Jays roster moves place a heavy load on young shoulders

With opening day less than a week away, chips are falling all around as teams whittle down the masses of players at their training camps and carve out a workable 25-man roster. Tuesday the Blue Jays announced several moves, making the final roster all but known.

Among the announcements, Josh Thole is sent back to the minors, leaving veterans Russell Martin and Dioner Navarro to split the catching duties. Martin will apparently catch RA Dickey. Both Danny Valencia and Justin Smoak make the team and will apparently split first base duties while Edwin Encarnacion , initially at least, will primarily DH (EE is of course only just getting back to regular action after missing much of spring with a bad back). Rookie Devon Travis will skip AAA altogether and be the regular second baseman while Steve Tolleson also makes the cut. Kevin Pillar is the left fielder – until Michael Saunders can play, whenever that is.

Drew Hutchison, of all people, is the 2015 Opening Day pitcher and both Daniel Norris and Aaron Sanchez will make the starting rotation. Twenty year-old sensations Miguel Castro and Rob Osuna will be going north with the team to join the bullpen which may have seven, or Lord help us, eight people. If it is 7 relievers, apparently Ryan Goins (who’s hit respectably this spring) will be the extra player.

So- thoughts on it all? It didn’t make much sense to have Josh Thole around just to catch one pitcher, and Navarro is a better hitter than him, so the move perhaps makes sense. But, Thole wasn’t bad as back-up catchers go so one has to think the Jays would have been better off trading Navarro, making him happy, to a team lacking in catching depth and obtaining a usable spare part and saving a good part of Navarro’s $5M salary. They’d still keep Thole around to catch Dickey and other pitchers once in awhile and could put the saved salary towards … oh, let’s say Jonathan Papelbon’s salary, with the rumour mill buzzing about the Jays doggedly scouting Papelbon and the Phillies all but listing Papelbon on e-bay to get rid of his contract.

Travis has apparently played good “D” at second this spring and has looked at home at the plate, hitting .351 with a .456 slugging percentage. I’d prefer to see a player who’d at least had a look-see at AAA play the position for Toronto, but on the upside, he is 24 and after last season, with Ryan Goins and Munenori Kawasaki being the main men at the position, he’s not likely to diminish the results the Jays have had there. One wonders what happens to Maicer Izturis, once again the forgotten man.

I like the idea of having both Valencia and Smoak around and thus having Encarnacion be able to spare his back by just hitting. Valencia seemingly is a better hitter than Smoak, but Smoak is a first baseman by trade and theoretically at least a better defensive player there. Smoak also is a switch-hitter and thus might hit right-handers better than rightie Valencia, but looking at last year’s numbers makes one question that . Smoak hit lefty and righty pitchers about the same (.276 On base against lefties, .275 against right-handers; .618 and .611 OPS respectively) which is to say not very well. Smoak did turn it up a notch or two in the last couple of weeks and when all is said and done, one has to imagine the Jays problems won’t revolve around difficulty scoring . Jose Bautista, after having a sore hamstring early in spring, is hitting up a storm with a very impressive .325 average and AL-high six home runs. Josh Donaldson is living up to the hype surrounding his arrival, hitting .326 with 5 home runs and an OPS topping 1.000. When Encarnacion is fully healthy again and has perhaps 30 more at bats under his belt, the team should have the most intimidating middle of the lineup in the AL. Which leaves us wondering about – the pitching.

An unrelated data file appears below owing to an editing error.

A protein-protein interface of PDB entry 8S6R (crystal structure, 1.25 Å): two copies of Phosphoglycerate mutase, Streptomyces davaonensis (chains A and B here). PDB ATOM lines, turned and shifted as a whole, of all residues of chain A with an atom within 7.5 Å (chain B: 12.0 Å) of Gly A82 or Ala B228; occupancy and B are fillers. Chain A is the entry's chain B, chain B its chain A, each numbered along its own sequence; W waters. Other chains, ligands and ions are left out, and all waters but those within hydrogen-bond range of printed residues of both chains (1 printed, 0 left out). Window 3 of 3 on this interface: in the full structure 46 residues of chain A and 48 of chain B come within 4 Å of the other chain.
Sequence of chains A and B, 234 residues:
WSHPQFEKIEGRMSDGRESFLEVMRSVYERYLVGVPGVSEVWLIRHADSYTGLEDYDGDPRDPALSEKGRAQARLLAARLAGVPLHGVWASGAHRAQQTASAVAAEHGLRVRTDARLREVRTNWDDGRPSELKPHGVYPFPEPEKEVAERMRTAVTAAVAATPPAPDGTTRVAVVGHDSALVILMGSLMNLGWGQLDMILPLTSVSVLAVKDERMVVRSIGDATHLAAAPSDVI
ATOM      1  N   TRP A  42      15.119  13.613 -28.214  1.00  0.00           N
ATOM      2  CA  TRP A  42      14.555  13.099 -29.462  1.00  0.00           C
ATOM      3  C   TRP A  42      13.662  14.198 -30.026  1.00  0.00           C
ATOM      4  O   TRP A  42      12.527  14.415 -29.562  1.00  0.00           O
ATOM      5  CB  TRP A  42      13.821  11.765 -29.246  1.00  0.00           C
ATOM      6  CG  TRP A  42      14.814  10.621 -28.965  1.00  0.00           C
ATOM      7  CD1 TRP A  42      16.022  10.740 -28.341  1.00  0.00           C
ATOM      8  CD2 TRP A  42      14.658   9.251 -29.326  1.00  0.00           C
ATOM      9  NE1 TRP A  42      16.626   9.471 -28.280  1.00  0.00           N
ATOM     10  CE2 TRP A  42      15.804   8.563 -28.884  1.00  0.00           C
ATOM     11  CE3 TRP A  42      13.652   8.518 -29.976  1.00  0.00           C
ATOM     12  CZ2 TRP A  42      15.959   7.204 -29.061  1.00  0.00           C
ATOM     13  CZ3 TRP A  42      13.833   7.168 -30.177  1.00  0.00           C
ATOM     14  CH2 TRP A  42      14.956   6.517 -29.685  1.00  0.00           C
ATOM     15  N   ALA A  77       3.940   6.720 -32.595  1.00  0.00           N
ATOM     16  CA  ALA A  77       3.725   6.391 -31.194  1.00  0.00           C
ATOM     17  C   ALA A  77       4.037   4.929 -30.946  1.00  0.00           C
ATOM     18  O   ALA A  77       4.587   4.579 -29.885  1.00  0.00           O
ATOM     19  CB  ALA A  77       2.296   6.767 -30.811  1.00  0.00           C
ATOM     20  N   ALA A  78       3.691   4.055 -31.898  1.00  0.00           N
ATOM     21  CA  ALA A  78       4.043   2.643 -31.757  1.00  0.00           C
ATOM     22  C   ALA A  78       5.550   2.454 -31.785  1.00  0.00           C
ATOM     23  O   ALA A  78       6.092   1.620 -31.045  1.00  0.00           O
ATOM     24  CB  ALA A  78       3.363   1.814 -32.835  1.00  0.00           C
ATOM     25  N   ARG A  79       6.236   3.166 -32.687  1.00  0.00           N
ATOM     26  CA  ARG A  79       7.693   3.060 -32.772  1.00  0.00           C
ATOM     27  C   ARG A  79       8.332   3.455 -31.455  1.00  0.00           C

Two things are certain. One, the Jays do have some real promise in the young arms coming through the system. Two, the 2015 team is going to have to rely heavily on them in order to have a shot this year, and few teams have made the playoffs, let alone won there, with three youngsters in the rotation and a bevy more in the bullpen. Drew Hutchison has been named the Opening Day starter, ahead of veterans RA Dickey (who won a cy Young three years ago) and Mark Buehrle (one win shy of joining Tim Hudson and CC Sabathia in the exclusive list of active pitchers with 200 wins), all the more indicative of the new direction Alex Anthopoulos has suddenly turned the team in. In the past, Toronto have usually looked for veteran, award-winners to have the honor of pitching the first game: Dave Stieb, Jack Morris, Roger Clemens, Roy Halladay. This year they put that pressure on a 24 year-old with 43 career games played. Hutch showed flashes of brilliance in his two big league seasons, but isn’t in the same category as the likes of David Price, Jered Weaver or King Felix that he’ll be matched up against .